I stood staring at the raw chicken carcass on my kitchen counter a few moments. Watching Mom cook meals while I was growing up wasn’t the same as actually doing it myself. There were, I knew, certain joints between the legs and thighs, wings and main body that would be easy to cut through. Frowning, I wondered, “Where in the world am I supposed to cut after that? The back, tailbone, ribs and breast must be separated, too.”
A month earlier, following the two simple words, “I do”, I’d mysteriously changed from the person being fed, to the person feeding everyone else. Being newly married meant my husband and I pay pay the mobile home mortgage, electricity, telephone, groceries and whatever other bills found their way to our mailbox, so eating out every night was not an option.
Grasping the clammy, goose-bumped chicken flesh, I sawed off its legs, thighs and wings. Peering into the body cavity, I noticed fewer bones in certain areas and cut accordingly. Shrugging, I thought, “So what if it isn’t the way Mom does it. I’m not doing surgery, so the chicken can have a better life. I’m doing surgery, so we can eat it.” Continue reading
I sat at the dining room table reading the latest letter from my elderly pen pal, Mr. Elton Greta. Across from me sat Arnie, my husband. Having finished mowing the lawn, he’d made himself a cheese and sausage sandwich before going back outside to work on a boat he wanted to rehab.
After taking a swig from a bottle of Busch beer, he asked, “What’s new with the Greta’s?”
Putting the letter down, I said, “They want to meet me and would like it if we stopped for a visit when we take our summer vacation.”
Taking another bite from his sandwich, Arnie looked thoughtful as he chewed. Swallowing, he commented, “You don’t look excited about the idea. What are your thoughts?”
I shifted uneasily in my chair and looked around the room before finally saying cautiously, “Well, I’d like to meet them, but…”
Correctly interpreting my hesitancy, Arnie finished the sentence for me, “But, you like how you are both a mystery to each other right now. You’re also afraid that reality will disappoint them, or you.” Continue reading
I came home from working an evening shift at the hospital and found a package from Mr. Greta on the dining room table. It was wrapped in brown paper and plastered with stamps. My children were in bed and Arnie was asleep on the sofa with a magazine on his chest and the television blaring.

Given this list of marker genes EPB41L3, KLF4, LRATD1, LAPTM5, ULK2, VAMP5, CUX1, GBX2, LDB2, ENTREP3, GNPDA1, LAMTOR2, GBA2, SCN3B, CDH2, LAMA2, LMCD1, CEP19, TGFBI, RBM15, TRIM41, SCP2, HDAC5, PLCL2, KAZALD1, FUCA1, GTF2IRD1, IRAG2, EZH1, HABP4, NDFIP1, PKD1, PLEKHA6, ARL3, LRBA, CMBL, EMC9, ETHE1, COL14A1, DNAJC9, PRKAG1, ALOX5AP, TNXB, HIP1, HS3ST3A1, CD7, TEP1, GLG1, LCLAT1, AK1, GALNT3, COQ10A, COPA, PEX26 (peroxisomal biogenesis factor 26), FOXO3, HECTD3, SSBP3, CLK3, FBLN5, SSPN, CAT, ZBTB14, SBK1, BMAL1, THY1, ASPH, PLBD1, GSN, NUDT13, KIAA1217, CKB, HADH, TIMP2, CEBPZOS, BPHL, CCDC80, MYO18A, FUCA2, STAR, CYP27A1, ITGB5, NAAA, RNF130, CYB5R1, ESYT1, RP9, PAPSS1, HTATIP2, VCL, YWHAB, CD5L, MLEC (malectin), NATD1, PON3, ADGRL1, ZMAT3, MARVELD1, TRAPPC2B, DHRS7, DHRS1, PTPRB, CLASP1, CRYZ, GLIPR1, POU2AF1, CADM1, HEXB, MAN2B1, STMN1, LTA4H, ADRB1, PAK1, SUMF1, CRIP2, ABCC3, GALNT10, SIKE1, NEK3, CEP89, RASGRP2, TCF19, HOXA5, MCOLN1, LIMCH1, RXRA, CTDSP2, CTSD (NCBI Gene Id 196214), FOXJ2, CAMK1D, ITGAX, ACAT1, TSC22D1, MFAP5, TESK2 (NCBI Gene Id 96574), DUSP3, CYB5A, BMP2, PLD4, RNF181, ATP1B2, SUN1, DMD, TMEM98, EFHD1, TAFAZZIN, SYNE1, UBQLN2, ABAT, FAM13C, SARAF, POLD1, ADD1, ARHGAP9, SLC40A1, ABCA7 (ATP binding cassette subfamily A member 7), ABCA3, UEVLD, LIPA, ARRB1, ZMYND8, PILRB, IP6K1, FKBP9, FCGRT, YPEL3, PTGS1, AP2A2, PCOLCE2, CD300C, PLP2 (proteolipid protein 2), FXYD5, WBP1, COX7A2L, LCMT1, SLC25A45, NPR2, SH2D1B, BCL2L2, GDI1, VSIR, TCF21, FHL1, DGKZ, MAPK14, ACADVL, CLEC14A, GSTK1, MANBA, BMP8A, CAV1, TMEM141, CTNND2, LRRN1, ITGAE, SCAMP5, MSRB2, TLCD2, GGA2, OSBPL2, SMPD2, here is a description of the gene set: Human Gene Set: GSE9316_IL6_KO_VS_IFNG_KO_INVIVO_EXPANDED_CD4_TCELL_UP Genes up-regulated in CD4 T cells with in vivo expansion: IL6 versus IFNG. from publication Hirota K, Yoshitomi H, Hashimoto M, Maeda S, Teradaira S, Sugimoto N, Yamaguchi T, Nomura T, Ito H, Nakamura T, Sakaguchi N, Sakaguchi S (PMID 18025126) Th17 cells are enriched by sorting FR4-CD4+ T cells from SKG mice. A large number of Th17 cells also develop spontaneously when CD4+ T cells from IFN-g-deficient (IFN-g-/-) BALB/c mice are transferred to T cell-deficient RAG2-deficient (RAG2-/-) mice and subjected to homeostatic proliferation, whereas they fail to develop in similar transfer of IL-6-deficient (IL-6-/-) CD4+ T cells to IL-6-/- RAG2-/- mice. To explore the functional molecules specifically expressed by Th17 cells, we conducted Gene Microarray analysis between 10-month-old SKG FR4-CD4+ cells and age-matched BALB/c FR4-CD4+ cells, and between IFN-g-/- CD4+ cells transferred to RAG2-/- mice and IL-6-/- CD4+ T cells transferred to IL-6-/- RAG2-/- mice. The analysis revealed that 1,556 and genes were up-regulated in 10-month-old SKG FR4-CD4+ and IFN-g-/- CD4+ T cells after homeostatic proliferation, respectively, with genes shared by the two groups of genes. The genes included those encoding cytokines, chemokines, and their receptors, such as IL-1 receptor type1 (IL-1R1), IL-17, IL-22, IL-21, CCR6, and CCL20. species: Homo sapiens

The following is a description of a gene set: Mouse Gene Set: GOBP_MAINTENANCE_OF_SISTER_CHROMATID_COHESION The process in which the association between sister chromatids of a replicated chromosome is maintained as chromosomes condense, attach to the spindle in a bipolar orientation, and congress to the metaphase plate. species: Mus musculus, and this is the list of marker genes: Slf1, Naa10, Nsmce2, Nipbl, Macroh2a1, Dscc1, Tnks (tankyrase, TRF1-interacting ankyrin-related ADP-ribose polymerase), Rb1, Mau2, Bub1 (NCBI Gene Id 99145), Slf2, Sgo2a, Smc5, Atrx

As I turned off the television, Arnie mumbled in protest, “I’m watching that.” His eyes were closed when I looked at him. Slowly, he lapsed back into the long, slow breaths of deep sleep.
At the dining room table, I ripped open the package and found a set of Laura Ingalls Wilder books. I knew if Arnie had been awake, he would’ve been teasing me about my elderly boyfriend who liked sending gifts.
Pushing the torn wrapping paper aside, I examined them and wondered how despite loving to read, I had managed to reach adulthood without being familiar with them.
My correspondence and friendship with a man born 47 years before me, was hard to explain. I liked to think of our friendship as a divine gift. Although I seldom mentioned how stressful my life was to my elderly friend, the cares dissipated as we doled out bits and pieces of our lives to each other. Continue reading
The realtor placed three sheets of paper on the table in front of Arnie and me. A picture of a house, its square feet of living space, number of bedrooms, bathrooms, type of furnace and when the roof had last been shingled was on each sheet.
An old, brick, farm house photographed on a sunny afternoon drew my attention like a magnet. Old wagon wheels with spokes flanked its driveway. I felt as though the place needed me. I wondered, “Am I attracted to the house because it reminds me of where Katie, a dear family friend once lived?
I picked up the paper and started to read the specifics. Seeing my interest, the realtor said, “That house is located along a little river north of Marshfield on 2.3 acres.
Even before seeing the house, I felt hooked. Arnie and I wanted to live in the country. This place was between Marshfield, where we both worked, and my parent’s farm where I’d grown up and visited often.